In a world where real-time data streams are becoming much more common, and with the volume of that data continuing to increase, it makes sense that a framework would be developed to increase the ease at which that data can be processed. Yahoo! S4 isn't the first such framework to be concieved, or even open sourced, but it is likely to massively increase awareness that such frameworks exist, what problems they may help solve and get developers thinking about how they could use the technology and potentially increase the likelihood of somebody moving S4-like capabilities into the cloud and offering it as as service.
The requirement for a "distributed stream computing platform" came about for Yahoo! in order to be able to process thousands of search queries per second, from potentially millions of users per day, to facilitate the generation of highly personalized adverts for web search. A new framework was required because Yahoo! felt that MapReduce, which is commonly used to process large datasets in batch jobs, was "hard to apply to stream computational tasks".
Yahoo! describe the S4 framework using a number of terms that have become common place in the world of cloud computing:
S4 is a general-purpose, distributed, scalable, partially fault-tolerant, pluggable platform that allows programmers to easily develop applications for processing continuous unbounded streams of data.
Exactly what Yahoo! S4 is, and what it is capable of, has been discussed in a number of other places. The most commonly used term by comparable frameworks is Complex Event Processing with applications including filtering, correlation and pattern matching. These discussions will no doubt continue but ultimately a framework is something that can be put to multiple uses which is why Yahoo! chose to call it "general-purpose".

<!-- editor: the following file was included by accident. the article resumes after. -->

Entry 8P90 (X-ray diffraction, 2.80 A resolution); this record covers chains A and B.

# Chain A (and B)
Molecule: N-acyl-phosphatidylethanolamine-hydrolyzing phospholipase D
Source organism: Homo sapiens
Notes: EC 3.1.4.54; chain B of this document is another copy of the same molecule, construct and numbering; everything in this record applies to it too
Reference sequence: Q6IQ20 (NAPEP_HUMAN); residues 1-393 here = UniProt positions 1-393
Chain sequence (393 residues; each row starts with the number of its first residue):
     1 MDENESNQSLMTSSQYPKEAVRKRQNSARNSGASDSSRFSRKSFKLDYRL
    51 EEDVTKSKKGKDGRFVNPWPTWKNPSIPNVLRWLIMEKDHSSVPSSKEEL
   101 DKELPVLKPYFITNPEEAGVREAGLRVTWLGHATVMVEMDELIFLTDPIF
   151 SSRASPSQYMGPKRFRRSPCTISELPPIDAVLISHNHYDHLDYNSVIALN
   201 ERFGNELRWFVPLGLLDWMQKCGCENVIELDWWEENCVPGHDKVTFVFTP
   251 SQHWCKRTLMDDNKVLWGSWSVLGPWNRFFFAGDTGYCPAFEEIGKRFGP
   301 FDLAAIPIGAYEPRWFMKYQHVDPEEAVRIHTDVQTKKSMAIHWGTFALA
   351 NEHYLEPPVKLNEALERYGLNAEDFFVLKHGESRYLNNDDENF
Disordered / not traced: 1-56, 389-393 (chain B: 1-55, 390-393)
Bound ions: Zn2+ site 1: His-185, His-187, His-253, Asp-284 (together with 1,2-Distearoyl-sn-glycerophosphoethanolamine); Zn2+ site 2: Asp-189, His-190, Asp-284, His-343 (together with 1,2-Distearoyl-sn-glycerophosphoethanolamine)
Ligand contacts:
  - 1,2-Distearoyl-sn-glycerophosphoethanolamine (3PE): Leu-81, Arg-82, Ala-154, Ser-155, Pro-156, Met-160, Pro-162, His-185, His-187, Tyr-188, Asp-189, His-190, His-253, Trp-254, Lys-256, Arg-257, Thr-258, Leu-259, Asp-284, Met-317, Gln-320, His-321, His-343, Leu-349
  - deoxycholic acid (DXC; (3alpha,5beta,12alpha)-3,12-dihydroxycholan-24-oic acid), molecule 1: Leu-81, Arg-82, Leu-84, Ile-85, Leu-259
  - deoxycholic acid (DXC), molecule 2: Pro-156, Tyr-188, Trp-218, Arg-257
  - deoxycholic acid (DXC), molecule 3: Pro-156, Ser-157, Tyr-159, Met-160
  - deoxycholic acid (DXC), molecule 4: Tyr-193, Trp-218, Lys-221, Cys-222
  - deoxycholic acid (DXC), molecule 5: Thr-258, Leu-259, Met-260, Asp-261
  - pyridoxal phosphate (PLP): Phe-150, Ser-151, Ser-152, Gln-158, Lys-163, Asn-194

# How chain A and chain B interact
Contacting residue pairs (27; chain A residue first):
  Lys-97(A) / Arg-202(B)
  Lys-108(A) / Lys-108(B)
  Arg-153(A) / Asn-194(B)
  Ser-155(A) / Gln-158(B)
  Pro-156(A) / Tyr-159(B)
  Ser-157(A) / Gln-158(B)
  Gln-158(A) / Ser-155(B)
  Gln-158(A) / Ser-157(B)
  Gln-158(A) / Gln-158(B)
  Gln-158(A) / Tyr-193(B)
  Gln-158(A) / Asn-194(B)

Yahoo! have created a couple of examples to demonstrate some of the basic capabilities and clarify what S4 can do. One of the examples recieves data from the Twitter real-time Garden Hose stream, counts the number of times a hashtag is mentioned and keeps an ordered list of the most commonly mentioned hashtags. Each step of the process is performed in what Yahoo! are calling Processing Elements and it's these elements that enforce the separation of each logical step of the process (e.g. recieve update, extract hashtags, count hashtags, order hastag count list) and allow the execution of the process to take place on a distributed system.
One potential thing holding S4 adoption back is that as yet it's not offered as a service. As well as writing their own Processing Elements developers will have to host their own distributed stream computing platform. If S4 proves to be a useful and popular framework then we may start to see hosted distributed stream computing platform services in the same way that we've already seen MapReduce being offered as a service by Amazon.
Yahoo! S4 is yet another powerful real-time component now available to the Programmable Web. It opens up a number of possibilities for developers to start building exciting data-centric applications, mashups or hosted services which could integrate with other components such as real-time APIs, real-time client push services and DaaS services.